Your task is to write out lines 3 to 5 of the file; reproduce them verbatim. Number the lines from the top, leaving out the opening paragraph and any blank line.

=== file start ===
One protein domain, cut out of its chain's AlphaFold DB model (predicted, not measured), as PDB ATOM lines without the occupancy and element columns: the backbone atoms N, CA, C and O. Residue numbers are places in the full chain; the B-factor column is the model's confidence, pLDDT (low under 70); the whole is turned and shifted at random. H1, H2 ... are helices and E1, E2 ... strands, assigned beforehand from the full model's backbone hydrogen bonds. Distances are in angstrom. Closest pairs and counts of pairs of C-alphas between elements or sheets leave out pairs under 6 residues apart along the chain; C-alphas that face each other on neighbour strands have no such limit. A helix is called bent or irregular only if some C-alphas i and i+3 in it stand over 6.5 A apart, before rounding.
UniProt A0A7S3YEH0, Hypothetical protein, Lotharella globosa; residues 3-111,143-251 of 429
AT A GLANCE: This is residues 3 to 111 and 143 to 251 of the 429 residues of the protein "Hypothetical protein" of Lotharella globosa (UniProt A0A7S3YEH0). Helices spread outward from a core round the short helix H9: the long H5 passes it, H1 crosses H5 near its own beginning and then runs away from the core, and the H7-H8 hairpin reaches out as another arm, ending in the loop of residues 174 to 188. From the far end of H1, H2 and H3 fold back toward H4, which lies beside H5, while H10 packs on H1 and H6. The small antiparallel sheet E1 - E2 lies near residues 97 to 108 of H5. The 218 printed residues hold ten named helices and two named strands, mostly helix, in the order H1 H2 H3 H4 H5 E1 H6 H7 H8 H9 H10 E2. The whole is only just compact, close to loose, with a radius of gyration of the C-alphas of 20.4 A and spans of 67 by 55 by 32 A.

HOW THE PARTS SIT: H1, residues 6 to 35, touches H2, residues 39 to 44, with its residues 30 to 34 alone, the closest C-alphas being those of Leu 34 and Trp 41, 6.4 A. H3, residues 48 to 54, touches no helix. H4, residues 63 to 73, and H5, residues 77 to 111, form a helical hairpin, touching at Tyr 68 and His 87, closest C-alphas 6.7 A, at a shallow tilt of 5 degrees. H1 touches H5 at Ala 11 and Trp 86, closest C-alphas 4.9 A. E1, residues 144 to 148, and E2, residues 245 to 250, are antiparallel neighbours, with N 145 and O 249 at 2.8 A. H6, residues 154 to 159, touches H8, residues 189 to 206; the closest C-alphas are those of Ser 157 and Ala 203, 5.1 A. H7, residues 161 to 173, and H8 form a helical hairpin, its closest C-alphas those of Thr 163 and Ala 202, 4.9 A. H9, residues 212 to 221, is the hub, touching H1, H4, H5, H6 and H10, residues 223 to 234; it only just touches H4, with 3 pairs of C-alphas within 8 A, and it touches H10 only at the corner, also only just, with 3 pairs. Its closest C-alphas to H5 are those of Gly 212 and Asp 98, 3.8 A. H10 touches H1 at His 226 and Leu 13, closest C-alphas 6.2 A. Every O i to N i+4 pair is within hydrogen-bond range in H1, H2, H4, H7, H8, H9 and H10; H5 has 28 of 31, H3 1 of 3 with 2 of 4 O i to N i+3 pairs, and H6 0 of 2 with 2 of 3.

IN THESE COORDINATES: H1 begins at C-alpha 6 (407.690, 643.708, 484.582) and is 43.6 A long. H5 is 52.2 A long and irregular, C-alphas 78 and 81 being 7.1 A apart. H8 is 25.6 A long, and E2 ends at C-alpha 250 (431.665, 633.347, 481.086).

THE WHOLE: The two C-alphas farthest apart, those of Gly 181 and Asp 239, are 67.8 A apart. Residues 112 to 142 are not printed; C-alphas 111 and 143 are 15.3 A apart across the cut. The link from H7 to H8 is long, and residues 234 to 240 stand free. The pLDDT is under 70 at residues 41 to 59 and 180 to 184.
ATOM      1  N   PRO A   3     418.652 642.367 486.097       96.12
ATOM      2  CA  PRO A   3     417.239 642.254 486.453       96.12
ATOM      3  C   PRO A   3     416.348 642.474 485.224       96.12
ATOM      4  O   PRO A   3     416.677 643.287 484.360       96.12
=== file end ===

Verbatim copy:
HOW THE PARTS SIT: H1, residues 6 to 35, touches H2, residues 39 to 44, with its residues 30 to 34 alone, the closest C-alphas being those of Leu 34 and Trp 41, 6.4 A. H3, residues 48 to 54, touches no helix. H4, residues 63 to 73, and H5, residues 77 to 111, form a helical hairpin, touching at Tyr 68 and His 87, closest C-alphas 6.7 A, at a shallow tilt of 5 degrees. H1 touches H5 at Ala 11 and Trp 86, closest C-alphas 4.9 A. E1, residues 144 to 148, and E2, residues 245 to 250, are antiparallel neighbours, with N 145 and O 249 at 2.8 A. H6, residues 154 to 159, touches H8, residues 189 to 206; the closest C-alphas are those of Ser 157 and Ala 203, 5.1 A. H7, residues 161 to 173, and H8 form a helical hairpin, its closest C-alphas those of Thr 163 and Ala 202, 4.9 A. H9, residues 212 to 221, is the hub, touching H1, H4, H5, H6 and H10, residues 223 to 234; it only just touches H4, with 3 pairs of C-alphas within 8 A, and it touches H10 only at the corner, also only just, with 3 pairs. Its closest C-alphas to H5 are those of Gly 212 and Asp 98, 3.8 A. H10 touches H1 at His 226 and Leu 13, closest C-alphas 6.2 A. Every O i to N i+4 pair is within hydrogen-bond range in H1, H2, H4, H7, H8, H9 and H10; H5 has 28 of 31, H3 1 of 3 with 2 of 4 O i to N i+3 pairs, and H6 0 of 2 with 2 of 3.

IN THESE COORDINATES: H1 begins at C-alpha 6 (407.690, 643.708, 484.582) and is 43.6 A long. H5 is 52.2 A long and irregular, C-alphas 78 and 81 being 7.1 A apart. H8 is 25.6 A long, and E2 ends at C-alpha 250 (431.665, 633.347, 481.086).

THE WHOLE: The two C-alphas farthest apart, those of Gly 181 and Asp 239, are 67.8 A apart. Residues 112 to 142 are not printed; C-alphas 111 and 143 are 15.3 A apart across the cut. The link from H7 to H8 is long, and residues 234 to 240 stand free. The pLDDT is under 70 at residues 41 to 59 and 180 to 184.